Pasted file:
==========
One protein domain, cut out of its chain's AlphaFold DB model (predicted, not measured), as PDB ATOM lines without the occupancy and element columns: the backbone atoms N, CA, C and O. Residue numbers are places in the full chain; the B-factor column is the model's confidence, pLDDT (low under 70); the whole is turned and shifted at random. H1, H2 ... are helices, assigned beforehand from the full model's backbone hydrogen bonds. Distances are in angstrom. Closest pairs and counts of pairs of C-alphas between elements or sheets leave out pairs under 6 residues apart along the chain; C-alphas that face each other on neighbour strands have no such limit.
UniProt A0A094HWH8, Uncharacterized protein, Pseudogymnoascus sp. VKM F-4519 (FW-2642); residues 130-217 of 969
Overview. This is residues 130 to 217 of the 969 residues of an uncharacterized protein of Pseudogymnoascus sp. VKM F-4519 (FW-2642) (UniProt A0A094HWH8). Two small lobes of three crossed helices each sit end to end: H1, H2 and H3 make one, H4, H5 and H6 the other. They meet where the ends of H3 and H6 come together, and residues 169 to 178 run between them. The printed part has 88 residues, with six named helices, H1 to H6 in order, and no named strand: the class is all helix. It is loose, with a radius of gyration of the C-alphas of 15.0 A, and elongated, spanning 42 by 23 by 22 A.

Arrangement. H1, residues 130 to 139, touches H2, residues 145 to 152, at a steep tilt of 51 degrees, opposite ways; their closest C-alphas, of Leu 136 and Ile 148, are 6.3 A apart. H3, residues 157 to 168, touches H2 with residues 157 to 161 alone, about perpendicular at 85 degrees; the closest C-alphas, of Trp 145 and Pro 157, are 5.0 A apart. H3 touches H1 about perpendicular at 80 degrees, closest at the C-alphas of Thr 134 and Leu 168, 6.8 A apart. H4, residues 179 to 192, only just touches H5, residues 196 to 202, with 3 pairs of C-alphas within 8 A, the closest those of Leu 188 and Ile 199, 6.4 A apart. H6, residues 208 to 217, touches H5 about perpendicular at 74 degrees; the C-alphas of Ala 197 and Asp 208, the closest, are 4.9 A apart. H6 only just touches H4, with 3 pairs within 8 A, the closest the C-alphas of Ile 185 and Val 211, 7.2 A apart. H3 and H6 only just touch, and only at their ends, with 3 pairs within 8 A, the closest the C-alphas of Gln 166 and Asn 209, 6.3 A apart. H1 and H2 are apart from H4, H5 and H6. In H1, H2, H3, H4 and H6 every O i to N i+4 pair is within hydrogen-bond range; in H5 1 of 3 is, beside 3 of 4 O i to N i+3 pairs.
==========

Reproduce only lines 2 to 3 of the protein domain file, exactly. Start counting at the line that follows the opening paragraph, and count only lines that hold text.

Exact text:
Overview. This is residues 130 to 217 of the 969 residues of an uncharacterized protein of Pseudogymnoascus sp. VKM F-4519 (FW-2642) (UniProt A0A094HWH8). Two small lobes of three crossed helices each sit end to end: H1, H2 and H3 make one, H4, H5 and H6 the other. They meet where the ends of H3 and H6 come together, and residues 169 to 178 run between them. The printed part has 88 residues, with six named helices, H1 to H6 in order, and no named strand: the class is all helix. It is loose, with a radius of gyration of the C-alphas of 15.0 A, and elongated, spanning 42 by 23 by 22 A.

Arrangement. H1, residues 130 to 139, touches H2, residues 145 to 152, at a steep tilt of 51 degrees, opposite ways; their closest C-alphas, of Leu 136 and Ile 148, are 6.3 A apart. H3, residues 157 to 168, touches H2 with residues 157 to 161 alone, about perpendicular at 85 degrees; the closest C-alphas, of Trp 145 and Pro 157, are 5.0 A apart. H3 touches H1 about perpendicular at 80 degrees, closest at the C-alphas of Thr 134 and Leu 168, 6.8 A apart. H4, residues 179 to 192, only just touches H5, residues 196 to 202, with 3 pairs of C-alphas within 8 A, the closest those of Leu 188 and Ile 199, 6.4 A apart. H6, residues 208 to 217, touches H5 about perpendicular at 74 degrees; the C-alphas of Ala 197 and Asp 208, the closest, are 4.9 A apart. H6 only just touches H4, with 3 pairs within 8 A, the closest the C-alphas of Ile 185 and Val 211, 7.2 A apart. H3 and H6 only just touch, and only at their ends, with 3 pairs within 8 A, the closest the C-alphas of Gln 166 and Asn 209, 6.3 A apart. H1 and H2 are apart from H4, H5 and H6. In H1, H2, H3, H4 and H6 every O i to N i+4 pair is within hydrogen-bond range; in H5 1 of 3 is, beside 3 of 4 O i to N i+3 pairs.